I sought out the MRN believing that it would show definitively whether the pudendal nerves were entrapped in scar tissue; however in my phone consult after the MRN was read, I asked if there was scar tissue entrapment and this was addressed in vague terms by the NP: She seemed to suggest that this was still unknown but might be visualized during perfusion of med into the tissue, if I returned to Dr. Filler for piriformis injections. I brought up the 3T because I have heard patients who got it, received reports which definitively identified scar tissue. This is what I had thought I was getting with the MRN. I am by no means an expert on imaging tests, and in fact am very aware of their limitations as I have been helped most so far in this process by correction of pelvic joint dysfunction, which is rarely visible on any kind of imaging test.
I would certainly like a clarification, of whether my MRN shows scar tissue, rules out scar tissue, or cannot determine whether or not there is scar tissue.
Thank you very much.
pelvic pain started 1985 age 14 interstitial cystitis. Refused medical care from age 17, did GREAT with self care for years.
2004 PN started gradually, disabled by 2009. Underlying cause SIJD & Tarlov cysts
improved with PT & meds: neurontin, valium, nortriptyline, propanolol. (off nortriptyline & propanolol now, yay!)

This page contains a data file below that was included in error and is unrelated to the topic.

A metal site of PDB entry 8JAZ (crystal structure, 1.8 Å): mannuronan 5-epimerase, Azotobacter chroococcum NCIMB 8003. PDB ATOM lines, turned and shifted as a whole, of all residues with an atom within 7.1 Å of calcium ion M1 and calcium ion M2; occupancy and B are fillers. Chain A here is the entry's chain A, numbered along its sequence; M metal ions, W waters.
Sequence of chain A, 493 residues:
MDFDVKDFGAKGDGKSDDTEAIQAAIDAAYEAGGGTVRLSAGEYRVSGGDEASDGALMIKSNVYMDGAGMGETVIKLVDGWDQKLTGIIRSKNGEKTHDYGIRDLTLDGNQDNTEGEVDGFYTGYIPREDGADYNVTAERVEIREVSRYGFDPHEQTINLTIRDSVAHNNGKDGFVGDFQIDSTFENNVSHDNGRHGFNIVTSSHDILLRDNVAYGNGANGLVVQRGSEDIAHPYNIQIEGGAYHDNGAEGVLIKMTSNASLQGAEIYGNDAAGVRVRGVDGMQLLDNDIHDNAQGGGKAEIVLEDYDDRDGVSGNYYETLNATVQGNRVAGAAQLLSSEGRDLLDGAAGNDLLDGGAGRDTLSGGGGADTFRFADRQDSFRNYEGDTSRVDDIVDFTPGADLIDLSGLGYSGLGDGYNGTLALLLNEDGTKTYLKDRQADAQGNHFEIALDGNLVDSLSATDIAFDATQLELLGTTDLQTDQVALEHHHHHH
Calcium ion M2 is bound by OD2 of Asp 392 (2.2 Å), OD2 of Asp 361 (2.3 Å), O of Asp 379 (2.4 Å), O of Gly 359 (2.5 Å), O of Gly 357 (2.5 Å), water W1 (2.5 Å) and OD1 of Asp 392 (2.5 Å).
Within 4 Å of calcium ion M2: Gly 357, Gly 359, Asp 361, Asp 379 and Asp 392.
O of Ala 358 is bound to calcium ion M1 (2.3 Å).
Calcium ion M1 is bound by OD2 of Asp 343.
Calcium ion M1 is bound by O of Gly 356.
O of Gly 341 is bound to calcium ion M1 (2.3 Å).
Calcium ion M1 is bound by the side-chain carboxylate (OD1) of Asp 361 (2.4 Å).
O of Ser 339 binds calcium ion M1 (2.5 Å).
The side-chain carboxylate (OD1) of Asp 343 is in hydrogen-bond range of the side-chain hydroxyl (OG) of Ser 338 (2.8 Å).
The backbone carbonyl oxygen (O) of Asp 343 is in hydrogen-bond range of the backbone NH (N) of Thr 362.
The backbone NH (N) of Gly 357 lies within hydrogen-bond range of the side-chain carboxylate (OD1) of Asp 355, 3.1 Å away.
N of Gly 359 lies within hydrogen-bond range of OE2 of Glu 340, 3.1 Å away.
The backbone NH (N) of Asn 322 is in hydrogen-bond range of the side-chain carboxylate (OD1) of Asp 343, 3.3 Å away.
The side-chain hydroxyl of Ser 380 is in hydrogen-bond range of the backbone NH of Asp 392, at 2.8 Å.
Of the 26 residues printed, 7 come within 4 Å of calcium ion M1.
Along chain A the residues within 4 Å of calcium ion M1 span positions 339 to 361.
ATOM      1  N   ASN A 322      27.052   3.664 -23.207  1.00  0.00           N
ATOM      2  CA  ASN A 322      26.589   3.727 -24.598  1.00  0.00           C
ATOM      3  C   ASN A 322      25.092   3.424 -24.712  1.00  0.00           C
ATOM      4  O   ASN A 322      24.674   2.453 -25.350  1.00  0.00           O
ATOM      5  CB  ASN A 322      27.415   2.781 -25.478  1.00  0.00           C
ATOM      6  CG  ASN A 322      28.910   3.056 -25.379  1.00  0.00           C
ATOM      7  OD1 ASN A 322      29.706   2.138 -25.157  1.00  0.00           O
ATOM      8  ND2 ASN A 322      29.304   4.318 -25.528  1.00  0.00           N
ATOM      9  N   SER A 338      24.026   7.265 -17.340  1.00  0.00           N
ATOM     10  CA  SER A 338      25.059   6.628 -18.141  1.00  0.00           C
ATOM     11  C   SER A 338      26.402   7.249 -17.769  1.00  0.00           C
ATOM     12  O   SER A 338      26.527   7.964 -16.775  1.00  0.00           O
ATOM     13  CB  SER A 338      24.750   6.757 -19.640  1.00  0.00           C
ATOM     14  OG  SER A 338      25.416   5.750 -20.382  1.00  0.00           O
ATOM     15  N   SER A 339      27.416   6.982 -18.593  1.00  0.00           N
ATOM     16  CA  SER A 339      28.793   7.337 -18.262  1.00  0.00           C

Tarlov cyst surgery with Dr. Frank Feigenbaum March 20, 2012.
Results have been excellent so far; but I won't know my final functional level for a couple of years.
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Re: VERY INTERESTING - DR. FILLER'S OFFICE ON MRN VS. 3T

Postby A's Mommy » Tue Oct 26, 2010 3:52 am

Hermajesty,

You just plain out rock. You go get 'em.

So intrigued by their first response too... I'd love to see a debate between Filler and Potter.

I can't comment on Filler directly because I've never had his MRN but I do know that Dr. Potter is highly regarded in her field.

Have any of Dr. Filler's MRN findings correleated with his surgical findings?
Daughter grew completely on left side of pelvis
Multiple uterine surgeries to fix uterine adhesions, septum, and endo
Had all the conservative workups done, 3Tesla (Potter), recovering from L sided TG (Hibner) 11/10, Botox 6/11 failed, bilateral anterior PNE decompression (distal Alcock's/perineal branch), Aszmann, Vienna, 10/11; dx'd with CRPS Type 2, 12/11, Ketamine @ CCF 2/12, doing 75% better PRAISE JESUS!
http://fighting-pne.blogspot.com
http://www.thepelvicmessenger.org
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Re: VERY INTERESTING - DR. FILLER'S OFFICE ON MRN VS. 3T

Postby AliPasha1 » Tue Oct 26, 2010 4:22 am

Hi,